Anne D. Kilmer et al., Sounds from Silence: recent discoveries in ancient Near Eastern music (Berkeley Calif: Bit Enki, 1976).


Robert Lawlor, Voices of the First Day: awakening in the Aboriginal dreamtime (Rochester. Vermont: Inner Traditions, c.1991)


James E. Lovelock, Gaia: a new look at life on earth (Oxford: Oxford University Press, 1979)


Ernest G. McClain, The Myth of Invariance: the origin of the gods, mathematics and music... (New York: Nicolas Hays, 1976)


Ernest G. McClain, The Pythagorean Plato: prelude to the song itself (New York: Nicolas Hays, 1978)


Ernest G. McClain, The bronze chime bells of the Marquis of Zeng: Babylonian biophysics in Ancient China, Journal of Social and Biological Structures, vol. 8 (1985), pp.147-173


John Michell, The Dimensions of Paradise: the proportions and symbolic numbers of ancient cosmology (London: Thames and Hudson, c.1988)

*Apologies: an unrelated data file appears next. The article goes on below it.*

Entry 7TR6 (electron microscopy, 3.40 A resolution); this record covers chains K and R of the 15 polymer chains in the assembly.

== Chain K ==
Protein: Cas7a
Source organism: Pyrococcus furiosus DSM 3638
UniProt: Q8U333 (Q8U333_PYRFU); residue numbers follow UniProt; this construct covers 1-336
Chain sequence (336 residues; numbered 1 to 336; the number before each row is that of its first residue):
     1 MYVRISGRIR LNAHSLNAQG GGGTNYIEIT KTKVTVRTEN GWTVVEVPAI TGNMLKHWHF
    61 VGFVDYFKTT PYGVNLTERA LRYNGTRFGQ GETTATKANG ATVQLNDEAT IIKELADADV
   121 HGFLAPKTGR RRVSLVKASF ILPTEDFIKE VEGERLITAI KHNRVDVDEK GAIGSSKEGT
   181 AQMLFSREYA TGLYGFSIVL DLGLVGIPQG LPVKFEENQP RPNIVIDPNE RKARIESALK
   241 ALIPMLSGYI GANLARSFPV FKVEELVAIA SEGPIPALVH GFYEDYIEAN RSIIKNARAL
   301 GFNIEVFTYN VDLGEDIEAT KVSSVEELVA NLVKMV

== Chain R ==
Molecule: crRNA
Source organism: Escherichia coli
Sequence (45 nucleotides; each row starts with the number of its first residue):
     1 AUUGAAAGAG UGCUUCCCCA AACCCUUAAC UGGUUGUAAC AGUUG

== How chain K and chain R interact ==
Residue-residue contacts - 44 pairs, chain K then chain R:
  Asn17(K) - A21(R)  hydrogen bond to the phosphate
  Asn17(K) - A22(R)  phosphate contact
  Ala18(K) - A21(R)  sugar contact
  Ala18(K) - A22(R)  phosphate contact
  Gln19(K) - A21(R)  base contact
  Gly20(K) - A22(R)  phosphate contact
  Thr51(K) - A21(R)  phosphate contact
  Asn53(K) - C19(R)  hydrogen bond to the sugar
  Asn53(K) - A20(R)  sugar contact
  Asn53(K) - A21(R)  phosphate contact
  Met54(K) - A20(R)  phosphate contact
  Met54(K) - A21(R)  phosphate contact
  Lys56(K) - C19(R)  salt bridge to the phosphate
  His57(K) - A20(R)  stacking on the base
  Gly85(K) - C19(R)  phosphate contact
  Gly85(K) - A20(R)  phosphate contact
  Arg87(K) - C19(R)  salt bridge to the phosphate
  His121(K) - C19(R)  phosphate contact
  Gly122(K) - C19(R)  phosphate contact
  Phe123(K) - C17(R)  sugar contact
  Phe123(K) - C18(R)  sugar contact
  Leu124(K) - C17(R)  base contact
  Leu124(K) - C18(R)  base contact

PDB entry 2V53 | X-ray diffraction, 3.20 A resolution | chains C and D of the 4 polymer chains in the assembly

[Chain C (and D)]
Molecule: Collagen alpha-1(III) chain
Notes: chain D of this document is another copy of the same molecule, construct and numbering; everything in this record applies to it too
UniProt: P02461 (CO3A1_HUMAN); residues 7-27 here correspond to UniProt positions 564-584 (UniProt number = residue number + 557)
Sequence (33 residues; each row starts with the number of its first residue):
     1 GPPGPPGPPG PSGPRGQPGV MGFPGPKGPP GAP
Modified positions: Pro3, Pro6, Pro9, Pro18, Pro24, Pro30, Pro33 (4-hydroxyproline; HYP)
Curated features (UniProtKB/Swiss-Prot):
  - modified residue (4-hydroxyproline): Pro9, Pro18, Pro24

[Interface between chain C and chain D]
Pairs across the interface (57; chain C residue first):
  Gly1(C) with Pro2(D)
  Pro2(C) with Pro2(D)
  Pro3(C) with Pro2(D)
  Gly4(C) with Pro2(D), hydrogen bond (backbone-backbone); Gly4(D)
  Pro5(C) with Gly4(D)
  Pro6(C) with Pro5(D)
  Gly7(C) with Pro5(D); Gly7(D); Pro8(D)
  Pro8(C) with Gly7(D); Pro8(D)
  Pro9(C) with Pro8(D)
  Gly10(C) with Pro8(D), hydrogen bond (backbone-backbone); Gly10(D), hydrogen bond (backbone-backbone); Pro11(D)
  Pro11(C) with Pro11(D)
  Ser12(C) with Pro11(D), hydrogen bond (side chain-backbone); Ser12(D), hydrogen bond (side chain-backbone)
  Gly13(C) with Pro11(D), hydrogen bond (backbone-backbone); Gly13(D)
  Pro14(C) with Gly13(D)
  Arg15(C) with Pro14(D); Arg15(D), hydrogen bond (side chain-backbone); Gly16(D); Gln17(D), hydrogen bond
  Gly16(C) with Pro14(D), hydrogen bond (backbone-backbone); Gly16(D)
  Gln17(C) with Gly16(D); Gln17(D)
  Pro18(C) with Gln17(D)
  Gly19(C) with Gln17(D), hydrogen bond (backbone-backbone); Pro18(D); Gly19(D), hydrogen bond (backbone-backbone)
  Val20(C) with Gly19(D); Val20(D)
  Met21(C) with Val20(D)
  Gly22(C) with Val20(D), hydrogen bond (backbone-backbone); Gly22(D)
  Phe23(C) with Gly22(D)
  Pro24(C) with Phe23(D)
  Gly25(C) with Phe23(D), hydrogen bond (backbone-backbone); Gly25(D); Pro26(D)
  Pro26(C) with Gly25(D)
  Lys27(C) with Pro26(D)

James L. Miller: Measures of Wisdom: the cosmic dance in classical and christian antiquity (Toronto: University of Toronto, 1986)


Donald Preziosi, Minoan Architectural Design: formation and signification (Berlin: Mouton, c.1983)


Jill Purce, The Mystic Spiral: journey of the soul (London: Thames and Hudson, 1974)


Curt Sachs, World History of the Dance (New York: Norton, 1937)


R.A. Schwaller de Lubicz, The Temple in Man: sacred architecture and the perfect man (New York: Inner Traditions, 1977)


Abraham Seidenberg, The ritual origin of geometry, Archive for History of Exact Sciences vol.1 (1962), pp.488-527


Abraham Seidenberg, The ritual origin of the circle and square, Archive for History of Exact Sciences vol. 25 (1981), pp.269-327


Rupert Sheldrake, The Presence of the Past: morphic resonance and the habits of nature (New York: Times Books, c.1988)


Rupert Sheldrake, The Rebirth of Nature: the greening of science and God (New York: Bantam Books, 1991)


Leo Spitzer, Classical and Christian Ideas of World Harmony: prolegomena to an interpretation of the word "Stimmung" (Baltimore: Johns Hopkins Press, 1963)


Arpad Szabo, The Beginnings of Greek Mathematics (Dordrecht: D. Reidel, c.1978)


B.L. van der Waerden, Geometry and Algebra in Ancient Civilizations (Berlin: Springer-Verlag, 1983)


Kapila Vatsyayan, The Square and the Circle of the Indian Arts (New Delhi: Rolli Books, 1983)